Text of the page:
ORION: They’d be crazy to come all the way out here. They’ve heard the stories.

ACE: I am unfamiliar with any folklore surrounding the Plutonic Shoals.

ORION: You mean you really don’t know? This region of deep space is haunted by evil spirits, they say. Ships go missing all the time out here. Their crews all go mad. They say there are creatures in the black — Neptunian sirens who’ll trick you into running your ship aground on a comet or convince you to let all the oxygen out of your capsule. There are a thousand ways to die out here.

CAPTAIN RADIO: I don’t believe in ghost stories.

ORION: Neither do I, but there’s a kernel of truth in any superstition. There is something lurking in these stars. I don’t know if it’s evil, but it has certainly sunk many an unsuspecting ship.

CAPTAIN RADIO: We’ll just have to find its weakness, then.

ORION: And while you’re off performing your heroics, I’ll make sure we get through this alive.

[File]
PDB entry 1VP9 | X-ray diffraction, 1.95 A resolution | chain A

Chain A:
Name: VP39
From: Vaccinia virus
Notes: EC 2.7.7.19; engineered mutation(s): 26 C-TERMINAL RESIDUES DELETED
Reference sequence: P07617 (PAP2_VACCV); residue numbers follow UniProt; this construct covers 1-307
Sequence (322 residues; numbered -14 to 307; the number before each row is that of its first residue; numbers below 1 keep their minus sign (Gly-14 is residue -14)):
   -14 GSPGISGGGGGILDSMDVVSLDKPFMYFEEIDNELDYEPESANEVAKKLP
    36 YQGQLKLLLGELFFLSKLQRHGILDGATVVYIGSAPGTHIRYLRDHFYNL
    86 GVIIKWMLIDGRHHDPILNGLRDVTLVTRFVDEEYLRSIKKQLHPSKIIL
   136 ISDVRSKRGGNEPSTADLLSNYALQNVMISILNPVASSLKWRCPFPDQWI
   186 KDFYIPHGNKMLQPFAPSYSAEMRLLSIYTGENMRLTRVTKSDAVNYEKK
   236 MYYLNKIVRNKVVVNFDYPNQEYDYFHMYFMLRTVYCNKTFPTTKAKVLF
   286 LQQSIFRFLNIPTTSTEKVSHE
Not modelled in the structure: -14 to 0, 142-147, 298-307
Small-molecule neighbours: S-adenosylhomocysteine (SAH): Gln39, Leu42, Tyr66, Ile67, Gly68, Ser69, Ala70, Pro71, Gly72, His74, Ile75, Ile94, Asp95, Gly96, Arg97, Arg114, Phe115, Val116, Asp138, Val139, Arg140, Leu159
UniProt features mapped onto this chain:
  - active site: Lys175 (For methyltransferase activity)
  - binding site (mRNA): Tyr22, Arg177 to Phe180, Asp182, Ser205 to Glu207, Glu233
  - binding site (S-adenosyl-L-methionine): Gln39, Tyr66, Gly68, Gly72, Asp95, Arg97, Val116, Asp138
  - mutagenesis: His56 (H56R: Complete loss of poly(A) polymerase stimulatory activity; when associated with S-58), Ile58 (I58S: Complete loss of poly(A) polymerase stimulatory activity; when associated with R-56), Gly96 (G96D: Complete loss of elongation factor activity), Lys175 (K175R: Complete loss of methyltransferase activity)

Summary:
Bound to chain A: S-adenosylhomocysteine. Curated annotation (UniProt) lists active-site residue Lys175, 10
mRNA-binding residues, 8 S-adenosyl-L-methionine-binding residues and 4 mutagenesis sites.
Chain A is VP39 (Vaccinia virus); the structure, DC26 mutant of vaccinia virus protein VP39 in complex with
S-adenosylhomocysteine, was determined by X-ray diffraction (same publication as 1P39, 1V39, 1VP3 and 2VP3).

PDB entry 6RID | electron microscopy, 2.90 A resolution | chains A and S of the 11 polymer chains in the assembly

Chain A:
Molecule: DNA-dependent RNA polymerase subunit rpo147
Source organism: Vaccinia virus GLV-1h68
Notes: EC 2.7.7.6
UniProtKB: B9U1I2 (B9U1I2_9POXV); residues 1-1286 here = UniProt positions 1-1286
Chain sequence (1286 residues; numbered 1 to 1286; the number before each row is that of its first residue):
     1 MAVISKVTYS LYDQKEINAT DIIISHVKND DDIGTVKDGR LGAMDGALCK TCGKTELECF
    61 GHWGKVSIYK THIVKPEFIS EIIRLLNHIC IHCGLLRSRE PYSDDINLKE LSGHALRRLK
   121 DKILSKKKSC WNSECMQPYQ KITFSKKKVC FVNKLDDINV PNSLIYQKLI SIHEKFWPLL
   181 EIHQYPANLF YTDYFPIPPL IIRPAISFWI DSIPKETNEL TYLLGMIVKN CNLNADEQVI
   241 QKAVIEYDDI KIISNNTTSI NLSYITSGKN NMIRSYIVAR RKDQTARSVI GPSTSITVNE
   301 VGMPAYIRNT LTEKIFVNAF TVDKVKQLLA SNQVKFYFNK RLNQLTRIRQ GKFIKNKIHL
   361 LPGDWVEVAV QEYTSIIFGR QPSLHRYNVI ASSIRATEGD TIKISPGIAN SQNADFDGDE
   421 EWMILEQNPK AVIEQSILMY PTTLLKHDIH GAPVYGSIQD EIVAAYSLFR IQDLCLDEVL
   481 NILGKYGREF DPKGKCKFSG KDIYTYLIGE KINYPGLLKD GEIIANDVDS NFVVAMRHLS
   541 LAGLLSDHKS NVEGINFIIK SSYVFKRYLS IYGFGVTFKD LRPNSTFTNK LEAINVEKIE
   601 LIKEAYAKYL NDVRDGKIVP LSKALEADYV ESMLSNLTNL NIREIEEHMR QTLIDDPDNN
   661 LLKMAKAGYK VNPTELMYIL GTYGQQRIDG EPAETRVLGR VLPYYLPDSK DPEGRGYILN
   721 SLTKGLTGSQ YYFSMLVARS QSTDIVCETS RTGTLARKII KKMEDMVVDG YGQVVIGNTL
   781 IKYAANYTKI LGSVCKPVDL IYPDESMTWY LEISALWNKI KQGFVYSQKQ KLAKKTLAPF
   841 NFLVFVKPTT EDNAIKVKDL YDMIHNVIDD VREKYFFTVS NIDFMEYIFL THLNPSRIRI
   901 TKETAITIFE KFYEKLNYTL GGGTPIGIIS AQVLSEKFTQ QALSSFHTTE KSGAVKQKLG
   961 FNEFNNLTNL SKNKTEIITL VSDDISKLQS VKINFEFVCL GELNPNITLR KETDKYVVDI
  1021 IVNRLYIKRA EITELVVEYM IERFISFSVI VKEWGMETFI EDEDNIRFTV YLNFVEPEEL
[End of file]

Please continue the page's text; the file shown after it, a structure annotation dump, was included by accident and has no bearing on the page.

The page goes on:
ACE: Can you expand upon your strategy, sir?

ORION: Not strategy. Instinct. Not just anyone can sail through the Plutonic Shoals. Lucky for you, I’m not just anyone.

CAPTAIN RADIO: We’ll see about that.

ORION: Is he always this charming?

ACE: His recent behavior is a deviation from normal parameters. Ever since he returned from the future —

ORION: The future?

CAPTAIN RADIO: I don’t want to talk about it.

ORION: Must have been terrible, all alone with no one begging you for an autograph.

CAPTAIN RADIO: I said I don’t want to talk about it.

ORION: Fine by me. We’ll listen to the solar winds, then.

[We hear a distant whistle of wind outside the capsule.]

ACE: Fascinating.

CAPTAIN RADIO: What is?

ACE: Solar winds are rarely audible from inside a spacecraft. Except, of course–

ORION: Except if you’re about to be caught in a solar storm. Everybody hang on to something!

NARRATOR: Without warning, a solar storm engulfs the small space vessel. Tongues of fire from the heart of an angry star batter our heroes. Mighty winds threaten to tear the ship to pieces!

[The winds howl. We hear the sound of creaking metal.]

CAPTAIN RADIO: Do something!

ORION: I’m trying! I can’t turn the wheel. The winds are too strong!

CAPTAIN RADIO: Then try something else!

ACE: If I may point out, solar storms of this magnitude are notoriously difficult to navigate–